“I want a little sugar in my bowl”: narrative deconstruction in “A Series of Unfortunate Events”
Earlier this year (Link), we presented the first half
of our takedown on the sugar bowl mystery. Now that we’ve gotten all the plot
elements out of the way, it’s time to approach the solution in on a literary
level. If there is, indeed, a solution to the sugar bowl mystery, what kind of
solution a writer such as Daniel Handler would choose? Studying the series on a
more thematical level gives very interesting results. If there’s one thing “A
Series Of Unfortunate” does well, it’s making sure that the narrative fits the
narration, that the plot fits the style (and vice-versa). Lemony Snicket uses
absurdist humor, and his characters live in an absurd world.
We can’t prove that the sugar bowl really is
empty, of course. What we can prove, however, is that an empty sugar bowl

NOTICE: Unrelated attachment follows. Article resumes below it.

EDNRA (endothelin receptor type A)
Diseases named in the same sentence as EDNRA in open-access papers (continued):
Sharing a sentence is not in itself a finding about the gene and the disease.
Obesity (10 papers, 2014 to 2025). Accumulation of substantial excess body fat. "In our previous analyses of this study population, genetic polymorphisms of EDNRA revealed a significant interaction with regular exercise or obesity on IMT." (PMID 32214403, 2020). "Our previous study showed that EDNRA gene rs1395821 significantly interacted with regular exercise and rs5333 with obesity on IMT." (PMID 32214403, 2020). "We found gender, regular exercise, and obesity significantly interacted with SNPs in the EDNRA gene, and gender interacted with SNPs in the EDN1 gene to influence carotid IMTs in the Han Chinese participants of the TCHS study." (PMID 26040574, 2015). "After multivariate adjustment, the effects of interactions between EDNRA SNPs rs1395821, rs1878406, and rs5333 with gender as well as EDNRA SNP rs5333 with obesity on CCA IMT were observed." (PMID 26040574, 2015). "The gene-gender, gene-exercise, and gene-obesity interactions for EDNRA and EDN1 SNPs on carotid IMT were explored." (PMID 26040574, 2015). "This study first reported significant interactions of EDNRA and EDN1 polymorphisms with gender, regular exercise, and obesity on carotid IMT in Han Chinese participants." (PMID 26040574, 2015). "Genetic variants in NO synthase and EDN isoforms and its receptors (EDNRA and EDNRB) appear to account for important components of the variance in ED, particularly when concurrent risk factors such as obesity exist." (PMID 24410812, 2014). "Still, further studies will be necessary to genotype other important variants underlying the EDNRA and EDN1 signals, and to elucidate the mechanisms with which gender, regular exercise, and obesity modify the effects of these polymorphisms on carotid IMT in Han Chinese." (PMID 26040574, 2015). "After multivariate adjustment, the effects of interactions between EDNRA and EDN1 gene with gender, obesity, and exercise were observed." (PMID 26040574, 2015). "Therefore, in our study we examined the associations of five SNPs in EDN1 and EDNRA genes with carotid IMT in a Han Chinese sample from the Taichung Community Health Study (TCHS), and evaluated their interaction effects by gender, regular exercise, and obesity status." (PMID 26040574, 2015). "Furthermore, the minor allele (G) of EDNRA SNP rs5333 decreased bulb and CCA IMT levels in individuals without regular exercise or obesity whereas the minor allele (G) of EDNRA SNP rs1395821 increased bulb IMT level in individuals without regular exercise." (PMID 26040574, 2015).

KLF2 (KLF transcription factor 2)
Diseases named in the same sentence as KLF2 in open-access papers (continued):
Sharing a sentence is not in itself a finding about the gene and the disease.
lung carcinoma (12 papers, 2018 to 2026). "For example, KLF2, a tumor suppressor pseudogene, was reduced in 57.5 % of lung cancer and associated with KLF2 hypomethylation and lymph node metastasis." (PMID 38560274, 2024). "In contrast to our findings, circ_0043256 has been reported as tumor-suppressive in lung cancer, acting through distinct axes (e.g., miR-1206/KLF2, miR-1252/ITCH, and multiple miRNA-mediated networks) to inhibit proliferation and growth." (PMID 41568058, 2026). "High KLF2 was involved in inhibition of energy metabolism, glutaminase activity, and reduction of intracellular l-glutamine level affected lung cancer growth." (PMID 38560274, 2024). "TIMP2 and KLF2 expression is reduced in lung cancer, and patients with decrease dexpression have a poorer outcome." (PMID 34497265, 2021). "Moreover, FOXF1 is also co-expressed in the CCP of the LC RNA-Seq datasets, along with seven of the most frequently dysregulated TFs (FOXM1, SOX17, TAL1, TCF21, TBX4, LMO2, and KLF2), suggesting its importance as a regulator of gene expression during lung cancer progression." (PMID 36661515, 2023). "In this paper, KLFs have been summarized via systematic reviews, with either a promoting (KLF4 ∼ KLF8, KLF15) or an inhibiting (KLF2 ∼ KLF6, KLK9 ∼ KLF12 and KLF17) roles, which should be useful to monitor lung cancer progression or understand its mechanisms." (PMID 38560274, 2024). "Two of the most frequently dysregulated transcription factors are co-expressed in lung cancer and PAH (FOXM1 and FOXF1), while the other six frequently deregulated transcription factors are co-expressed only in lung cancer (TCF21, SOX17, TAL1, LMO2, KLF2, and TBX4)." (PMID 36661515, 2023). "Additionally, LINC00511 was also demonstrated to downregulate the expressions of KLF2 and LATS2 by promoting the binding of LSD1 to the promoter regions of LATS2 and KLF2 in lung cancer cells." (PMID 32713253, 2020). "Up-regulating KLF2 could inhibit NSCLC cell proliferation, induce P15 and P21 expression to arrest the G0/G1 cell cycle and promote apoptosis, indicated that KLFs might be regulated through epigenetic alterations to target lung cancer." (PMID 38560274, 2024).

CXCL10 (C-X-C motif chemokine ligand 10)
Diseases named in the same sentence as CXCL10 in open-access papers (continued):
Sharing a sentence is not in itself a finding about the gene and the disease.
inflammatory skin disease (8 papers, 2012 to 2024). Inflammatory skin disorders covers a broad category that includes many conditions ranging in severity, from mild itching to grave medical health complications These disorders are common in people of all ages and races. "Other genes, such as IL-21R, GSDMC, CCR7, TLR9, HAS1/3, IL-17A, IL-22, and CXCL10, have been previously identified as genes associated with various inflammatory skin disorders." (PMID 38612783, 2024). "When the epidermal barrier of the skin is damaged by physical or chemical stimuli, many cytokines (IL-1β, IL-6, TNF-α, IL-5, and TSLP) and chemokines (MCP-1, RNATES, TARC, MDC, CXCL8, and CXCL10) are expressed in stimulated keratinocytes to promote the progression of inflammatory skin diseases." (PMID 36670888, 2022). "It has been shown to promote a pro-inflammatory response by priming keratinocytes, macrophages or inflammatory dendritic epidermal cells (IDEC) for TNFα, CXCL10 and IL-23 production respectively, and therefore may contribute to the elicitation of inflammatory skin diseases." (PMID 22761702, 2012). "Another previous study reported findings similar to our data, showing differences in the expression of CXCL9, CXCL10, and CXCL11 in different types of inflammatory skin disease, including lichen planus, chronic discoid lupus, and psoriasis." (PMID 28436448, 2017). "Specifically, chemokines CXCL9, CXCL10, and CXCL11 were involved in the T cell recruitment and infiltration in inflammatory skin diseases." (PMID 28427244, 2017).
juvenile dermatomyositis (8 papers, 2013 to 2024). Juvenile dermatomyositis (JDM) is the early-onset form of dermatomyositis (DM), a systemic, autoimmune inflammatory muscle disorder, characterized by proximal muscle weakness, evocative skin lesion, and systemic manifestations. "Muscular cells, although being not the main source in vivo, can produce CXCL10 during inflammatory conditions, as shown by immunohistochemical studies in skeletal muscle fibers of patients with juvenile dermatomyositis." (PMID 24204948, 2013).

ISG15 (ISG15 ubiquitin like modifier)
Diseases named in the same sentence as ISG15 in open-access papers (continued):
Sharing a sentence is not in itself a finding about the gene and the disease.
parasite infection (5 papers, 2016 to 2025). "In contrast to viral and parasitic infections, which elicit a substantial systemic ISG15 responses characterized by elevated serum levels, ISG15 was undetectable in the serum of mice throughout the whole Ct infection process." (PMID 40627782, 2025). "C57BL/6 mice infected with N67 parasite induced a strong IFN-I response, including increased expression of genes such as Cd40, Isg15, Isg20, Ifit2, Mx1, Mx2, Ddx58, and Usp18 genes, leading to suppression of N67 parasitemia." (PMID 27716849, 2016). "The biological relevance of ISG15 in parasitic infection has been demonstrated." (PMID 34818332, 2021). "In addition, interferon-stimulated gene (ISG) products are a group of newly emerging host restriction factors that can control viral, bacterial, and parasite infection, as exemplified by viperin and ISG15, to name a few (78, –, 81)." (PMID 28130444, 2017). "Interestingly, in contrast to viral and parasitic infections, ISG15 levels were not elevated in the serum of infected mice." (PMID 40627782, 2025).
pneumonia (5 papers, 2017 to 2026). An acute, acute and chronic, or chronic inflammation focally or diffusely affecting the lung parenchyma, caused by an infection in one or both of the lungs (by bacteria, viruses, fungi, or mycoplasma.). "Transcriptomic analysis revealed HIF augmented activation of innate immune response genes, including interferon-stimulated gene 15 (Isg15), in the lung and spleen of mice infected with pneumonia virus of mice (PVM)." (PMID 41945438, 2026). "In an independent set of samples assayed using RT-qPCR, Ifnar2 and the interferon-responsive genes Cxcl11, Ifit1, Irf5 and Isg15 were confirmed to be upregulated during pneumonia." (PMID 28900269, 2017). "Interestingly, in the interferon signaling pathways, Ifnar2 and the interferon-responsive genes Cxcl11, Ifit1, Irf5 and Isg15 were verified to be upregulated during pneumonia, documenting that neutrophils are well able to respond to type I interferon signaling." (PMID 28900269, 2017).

wonderfully suits the hallmarks that made “A Series Of Unfortunate Events” such a
Men have called me mad; but the question is not yet settled, whether madness is or is not the loftiest intelligence– whether much that is glorious– whether all that is profound– does not spring from disease of thought– from moods of mind exalted at the expense of the general intellect
BRONTË: authoress, snob, penniless heiress. likes classical novels, classical music, and aesthetically-pleasing anything. dislikes the poor, ernest hemingway, and gory movies.
ANNE BRONTË:journalist, hothead, photographer. likes family, quiet libraries, and comic books (dc, not marvel, she isn’t an animal). dislikes snitches, being talked down to, and extraordinarily peppy people.